Walking along the Grandstaff Canyon trail today, it is easy to understand why early Moab settler William Grandstaff chose the lush canyon as a place to settle. The ever-flowing stream, lined with cottonwoods and dense vegetation, is a veritable oasis: a shady, cool haven in an often harsh and arid landscape.
When Black frontiersman William Grandstaff arrived in the Moab Valley around 1877, there was no Moab. He briefly occupied the abandoned Elk Mountain Mission fort along with a Canadian fur trapper nicknamed “Frenchie.” The Mission, established in 1855, was a short-lived attempt by the Church of Jesus Christ of Latter Day Saints to colonize the Moab Valley, which failed after a few months due to violent conflict between missionaries and the local Ute people. Later settlers reported noticing a small garden at the fort, suggesting that Grandstaff and Frenchie had grown food there.
Grandstaff was one of the very first non-Native residents to settle in this region, which began to see settlement by prospectors, frontiersmen, and explorers of all sorts who were venturing west in the 1880s.
After living in the mission’s remains and then allegedly in a building that he constructed at what is now Moab Springs Guest Ranch, Grandstaff ran cattle in the canyon that now bears his name. Grandstaff’s canyon was one of the few in the Moab area that had year-round running water, making it highly desirable “real estate” at a time when the region began to see an influx of cattle ranchers and settlers vying for water and food for their stock.
A painting recently donated to the Museum by the City of Moab is thought to depict William Grandstaff during his time in Moab. The painting, by Otho Murphy, shows a solitary figure carrying a deer, apparently returning to the abandoned Elk Mountain Mission fort from a hunt. A covered wagon drawn by oxen appears in the distance, representing the arrival of other settlers to the Moab Valley.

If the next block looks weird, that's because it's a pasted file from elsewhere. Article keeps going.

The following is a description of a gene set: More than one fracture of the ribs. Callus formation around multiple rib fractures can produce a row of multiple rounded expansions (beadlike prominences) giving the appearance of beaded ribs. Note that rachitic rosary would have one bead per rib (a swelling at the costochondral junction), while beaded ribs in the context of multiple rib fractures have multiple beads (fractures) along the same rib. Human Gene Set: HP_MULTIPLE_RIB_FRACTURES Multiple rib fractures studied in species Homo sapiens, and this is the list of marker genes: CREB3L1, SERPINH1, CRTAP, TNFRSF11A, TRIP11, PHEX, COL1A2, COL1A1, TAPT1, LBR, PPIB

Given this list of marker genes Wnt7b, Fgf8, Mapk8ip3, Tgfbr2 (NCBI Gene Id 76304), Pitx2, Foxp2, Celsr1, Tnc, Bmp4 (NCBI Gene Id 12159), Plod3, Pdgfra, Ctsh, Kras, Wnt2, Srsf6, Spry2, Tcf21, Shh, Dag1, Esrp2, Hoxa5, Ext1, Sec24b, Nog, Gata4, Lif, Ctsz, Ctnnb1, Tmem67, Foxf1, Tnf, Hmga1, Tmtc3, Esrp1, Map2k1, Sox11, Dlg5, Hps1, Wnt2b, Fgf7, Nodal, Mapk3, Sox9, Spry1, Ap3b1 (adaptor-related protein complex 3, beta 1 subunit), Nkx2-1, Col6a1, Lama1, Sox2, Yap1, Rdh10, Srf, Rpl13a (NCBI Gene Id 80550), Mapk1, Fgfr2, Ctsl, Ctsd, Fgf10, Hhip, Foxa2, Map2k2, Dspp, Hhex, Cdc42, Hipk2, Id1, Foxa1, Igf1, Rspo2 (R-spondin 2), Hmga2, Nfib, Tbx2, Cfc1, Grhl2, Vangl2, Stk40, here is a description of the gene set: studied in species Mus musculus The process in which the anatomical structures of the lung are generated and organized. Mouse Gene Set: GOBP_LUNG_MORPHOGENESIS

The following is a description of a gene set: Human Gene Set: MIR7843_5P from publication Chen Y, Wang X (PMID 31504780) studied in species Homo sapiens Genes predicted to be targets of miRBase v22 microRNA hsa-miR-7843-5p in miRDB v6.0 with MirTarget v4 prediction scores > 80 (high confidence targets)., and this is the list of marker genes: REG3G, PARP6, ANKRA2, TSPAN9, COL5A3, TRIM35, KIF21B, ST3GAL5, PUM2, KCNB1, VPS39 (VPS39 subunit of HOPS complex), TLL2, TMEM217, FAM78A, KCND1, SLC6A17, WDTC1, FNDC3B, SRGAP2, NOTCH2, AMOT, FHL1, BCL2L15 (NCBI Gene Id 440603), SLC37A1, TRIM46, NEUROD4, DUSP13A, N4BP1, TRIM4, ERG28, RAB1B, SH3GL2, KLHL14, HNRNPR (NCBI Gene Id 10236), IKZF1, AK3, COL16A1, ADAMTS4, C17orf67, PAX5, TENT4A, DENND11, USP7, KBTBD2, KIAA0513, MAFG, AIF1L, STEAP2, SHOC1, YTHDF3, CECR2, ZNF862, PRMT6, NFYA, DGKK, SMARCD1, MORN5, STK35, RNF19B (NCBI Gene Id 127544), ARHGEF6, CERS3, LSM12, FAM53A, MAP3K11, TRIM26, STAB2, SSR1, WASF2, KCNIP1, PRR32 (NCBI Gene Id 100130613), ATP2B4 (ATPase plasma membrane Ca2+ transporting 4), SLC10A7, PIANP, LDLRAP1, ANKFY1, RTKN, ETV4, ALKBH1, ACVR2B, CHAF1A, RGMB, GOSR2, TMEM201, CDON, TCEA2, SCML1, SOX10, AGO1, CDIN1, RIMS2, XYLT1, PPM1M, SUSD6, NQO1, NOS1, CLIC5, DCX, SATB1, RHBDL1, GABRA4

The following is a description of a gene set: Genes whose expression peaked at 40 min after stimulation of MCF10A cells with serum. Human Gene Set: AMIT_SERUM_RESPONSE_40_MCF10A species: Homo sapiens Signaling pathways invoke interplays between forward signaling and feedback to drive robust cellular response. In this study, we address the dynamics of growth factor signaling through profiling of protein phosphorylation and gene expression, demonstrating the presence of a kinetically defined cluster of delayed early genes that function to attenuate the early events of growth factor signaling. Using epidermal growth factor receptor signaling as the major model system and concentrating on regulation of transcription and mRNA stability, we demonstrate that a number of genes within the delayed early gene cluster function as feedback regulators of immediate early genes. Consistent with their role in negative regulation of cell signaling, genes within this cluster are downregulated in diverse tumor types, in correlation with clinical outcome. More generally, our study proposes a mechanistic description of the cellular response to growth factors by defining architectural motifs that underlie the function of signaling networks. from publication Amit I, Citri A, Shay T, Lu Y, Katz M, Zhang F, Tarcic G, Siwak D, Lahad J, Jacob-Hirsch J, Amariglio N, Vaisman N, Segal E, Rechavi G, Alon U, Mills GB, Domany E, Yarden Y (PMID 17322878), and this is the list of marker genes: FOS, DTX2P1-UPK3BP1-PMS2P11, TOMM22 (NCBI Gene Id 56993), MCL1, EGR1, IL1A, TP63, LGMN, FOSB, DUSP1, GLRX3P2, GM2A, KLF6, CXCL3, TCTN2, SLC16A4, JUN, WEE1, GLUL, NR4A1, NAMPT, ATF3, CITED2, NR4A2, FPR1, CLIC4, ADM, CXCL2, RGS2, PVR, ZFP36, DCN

Grandstaff’s time in Utah was brief: He reportedly fled Moab in a hurry in 1881 when tensions between white settlers and local Native Americans (presumably the Ute) were turning violent. Rumors circulated that Grandstaff had supplied the Native Americans with alcohol, which angered the settlers, though the truth of these allegations and the backlash Grandstaff faced are hard to substantiate. Grandstaff purportedly left Moab so quickly that he left behind his cattle.
These Century-and-a-half-old rumors are impossible to either refute or substantiate, and what we know about Grandstaff leaves much room for imagination. What was life in early Moab like for Grandstaff? What were his day-to-day interactions like, as a Black rancher following the tumultuous and painful years of the Civil War and Reconstruction? How might his race have factored into the reputation and stories that accompany his legacy in Grand County? How might interpreting Grandstaff’s history impact the Moab community today?
This is the third part of a four-part series highlighting genealogical research conducted about Moab settler and Black frontiersman William Grandstaff. The Moab Museum is dedicated to sharing stories of the natural and human history of the Moab area. To explore more of Moab’s stories and artifacts, find out about upcoming programs, and become a Member, visit www.moabmuseum.org.